The first step is to find which CFR applies, which turns on which agency the witness belongs to. Here are some of the more common agencies you might need testimony from, along with the corresponding CFRs that cover that agency:



Agency

CFRs

Department of Homeland Security (including Immigration & Customs Enforcement)

6 C.F.R. §§ 5.42 — 5.49

Department of Justice (including Federal Bureau of Investigation & Drug Enforcement Administration)

28 C.F.R. §§ 16.21 — 16.29

These regulations spell out who to serve. For instance, for a DHS agent, you must serve your demand on its Office of General Counsel. 6 C.F.R. § 5.43(a). For a DOJ agent, you serve the demand on the Assistant United States Attorney handling the case. 28 C.F.R. § 16.23(c).
These regulations also set out how to make your demand. For a DHS agent, you must specifically put forth, in writing, the nature and relevance of the information you seek. 6 C.F.R. § 5.45(a). For a DOJ agent, on the other hand, you must supply a written statement, by affidavit if feasible, setting forth summary of testimony sought. 28 C.F.R. § 16.23(c).

Finally, these regulations set out what the agency will consider in deciding whether to permit the agent to testify or produce documents. For DHS agents, the factors are contained in 6 C.F.R. § 5.48, and for DOJ agents they lie in 28 C.F.R. § 16.26.

Practically speaking, you should:

1. At least 45 days before trial, obtain a trial subpoena under Rule 17(b) for any agent that you might need to impeach a witness.

2. Draft a letter that contains: (a) the request for testimony or documents that complies with the applicable regulation (i.e. affidavit, etc.); (b) an argument as to why the agency should allow the testimony or release the documents that corresponds to the factors the agency is supposed to consider in making its decision; and (c) a deadline for their response.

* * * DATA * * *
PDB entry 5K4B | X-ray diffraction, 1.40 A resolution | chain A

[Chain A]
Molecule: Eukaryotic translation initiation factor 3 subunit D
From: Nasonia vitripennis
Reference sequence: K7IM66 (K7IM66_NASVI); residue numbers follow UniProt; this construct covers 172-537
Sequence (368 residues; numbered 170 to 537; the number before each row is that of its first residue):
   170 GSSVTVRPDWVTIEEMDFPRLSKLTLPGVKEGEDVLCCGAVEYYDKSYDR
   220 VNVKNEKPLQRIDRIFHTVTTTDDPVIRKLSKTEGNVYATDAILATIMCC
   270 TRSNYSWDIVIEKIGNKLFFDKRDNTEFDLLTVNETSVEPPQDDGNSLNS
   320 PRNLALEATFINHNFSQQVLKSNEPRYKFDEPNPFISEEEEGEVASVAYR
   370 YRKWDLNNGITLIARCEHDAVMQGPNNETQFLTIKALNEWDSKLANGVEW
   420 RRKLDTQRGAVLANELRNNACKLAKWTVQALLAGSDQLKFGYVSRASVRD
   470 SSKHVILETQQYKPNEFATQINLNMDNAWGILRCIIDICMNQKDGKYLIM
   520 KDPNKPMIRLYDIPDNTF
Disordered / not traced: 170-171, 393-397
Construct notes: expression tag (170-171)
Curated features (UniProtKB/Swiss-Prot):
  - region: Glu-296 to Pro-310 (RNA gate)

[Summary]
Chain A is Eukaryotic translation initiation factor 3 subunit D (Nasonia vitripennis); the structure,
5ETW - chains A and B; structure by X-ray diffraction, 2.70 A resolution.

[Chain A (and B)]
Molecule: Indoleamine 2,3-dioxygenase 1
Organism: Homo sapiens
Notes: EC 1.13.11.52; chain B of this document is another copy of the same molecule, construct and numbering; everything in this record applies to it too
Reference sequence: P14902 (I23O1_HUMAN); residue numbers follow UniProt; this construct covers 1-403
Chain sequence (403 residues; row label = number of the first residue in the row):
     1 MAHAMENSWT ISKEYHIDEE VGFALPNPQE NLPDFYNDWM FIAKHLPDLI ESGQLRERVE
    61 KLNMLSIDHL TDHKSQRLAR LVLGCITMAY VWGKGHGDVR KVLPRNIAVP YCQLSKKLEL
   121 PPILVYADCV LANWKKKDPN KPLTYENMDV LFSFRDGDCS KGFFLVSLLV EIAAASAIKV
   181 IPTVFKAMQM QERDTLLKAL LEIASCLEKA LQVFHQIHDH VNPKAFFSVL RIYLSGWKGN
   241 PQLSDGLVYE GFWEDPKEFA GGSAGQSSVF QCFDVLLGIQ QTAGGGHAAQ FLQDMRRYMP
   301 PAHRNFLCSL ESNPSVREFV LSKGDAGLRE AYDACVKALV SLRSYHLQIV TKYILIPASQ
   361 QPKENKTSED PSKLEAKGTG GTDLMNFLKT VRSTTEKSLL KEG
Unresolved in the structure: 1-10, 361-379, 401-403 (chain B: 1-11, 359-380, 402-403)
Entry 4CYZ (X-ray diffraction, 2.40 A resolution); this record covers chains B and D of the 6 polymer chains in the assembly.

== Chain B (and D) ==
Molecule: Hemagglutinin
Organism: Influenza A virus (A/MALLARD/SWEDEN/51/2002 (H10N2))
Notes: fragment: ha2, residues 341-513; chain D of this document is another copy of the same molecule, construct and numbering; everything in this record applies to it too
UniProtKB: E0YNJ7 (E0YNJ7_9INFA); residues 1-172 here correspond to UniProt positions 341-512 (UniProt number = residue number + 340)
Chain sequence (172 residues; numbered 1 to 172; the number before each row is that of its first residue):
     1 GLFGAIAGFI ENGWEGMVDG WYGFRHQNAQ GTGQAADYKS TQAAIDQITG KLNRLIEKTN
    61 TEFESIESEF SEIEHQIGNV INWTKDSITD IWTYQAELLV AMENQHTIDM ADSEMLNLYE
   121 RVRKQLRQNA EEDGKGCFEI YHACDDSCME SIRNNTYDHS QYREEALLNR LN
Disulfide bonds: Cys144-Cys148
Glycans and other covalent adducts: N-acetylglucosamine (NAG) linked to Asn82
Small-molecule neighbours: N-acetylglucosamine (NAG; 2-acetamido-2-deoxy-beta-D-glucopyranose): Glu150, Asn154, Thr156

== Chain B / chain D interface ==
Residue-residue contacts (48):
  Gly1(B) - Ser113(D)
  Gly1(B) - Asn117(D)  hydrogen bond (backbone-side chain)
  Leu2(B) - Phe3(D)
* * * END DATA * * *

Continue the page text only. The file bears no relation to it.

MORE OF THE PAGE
3. Serve the subpoena and the letter on the appropriate official.

What happens if the agency denies your request? Or never responds?
Stay tuned . . . .
 
----Branden Bell

Tuesday, June 20, 2017

Trial Series: Dying declarations

In which we assume that dying is stressful.

The rationale for the dying declaration hearsay exception is that “no person, who is immediately going into the presence of his Maker, will do so with a lie upon his lips.” That notion seems problematic in a nation where 1 in 4 citizens are atheists, presumably unconcerned with the impact of a falsehood on their chances in the afterlife.
But the more profound problem with presuming the reliability of dying declarations is how it ignores what happens to a brain under stress. To talk about that, we have to talk about the physiology of the brain. Let’s start with the amygdala.
Image result for amygdalaSo, hi! Thanks for staying. Anyway, the amygdala. It’s the Chaos Muppet of the brain (think Cookie Monster). The amygdala evaluates incoming stimuli for emotive content, tells us when we need to freak out, and helps us freak out by flooding the brain with the stress hormone cortisol.
 Acting as a governor on the amygdala is the prefrontal cortex. The prefrontal cortex is the executive center of our brain, regulating decision-making and judgment (think Kermit). The prefrontal cortex is designed to stop the amygdala from overreacting to every damned thing, balancing our emotional responses. But the prefrontal cortex, awash in cortisol, can’t control the amygdala in highly stressful situations. When the prefrontal cortex gets overwhelmed by cortisol, “quite simply, we lose it.
Dying brains don’t carefully calculate the downside of displeasing their Maker with a falsehood. The precipice of death is not a placid, reflective place where we carefully calibrate the truth of our words. Instead, awash in stress hormones, a dying brain is likely to cloud objective truth.

While dying declarations may be admissible as hearsay, they aren’t probative. Argue the science in support of a Rule 403 objection.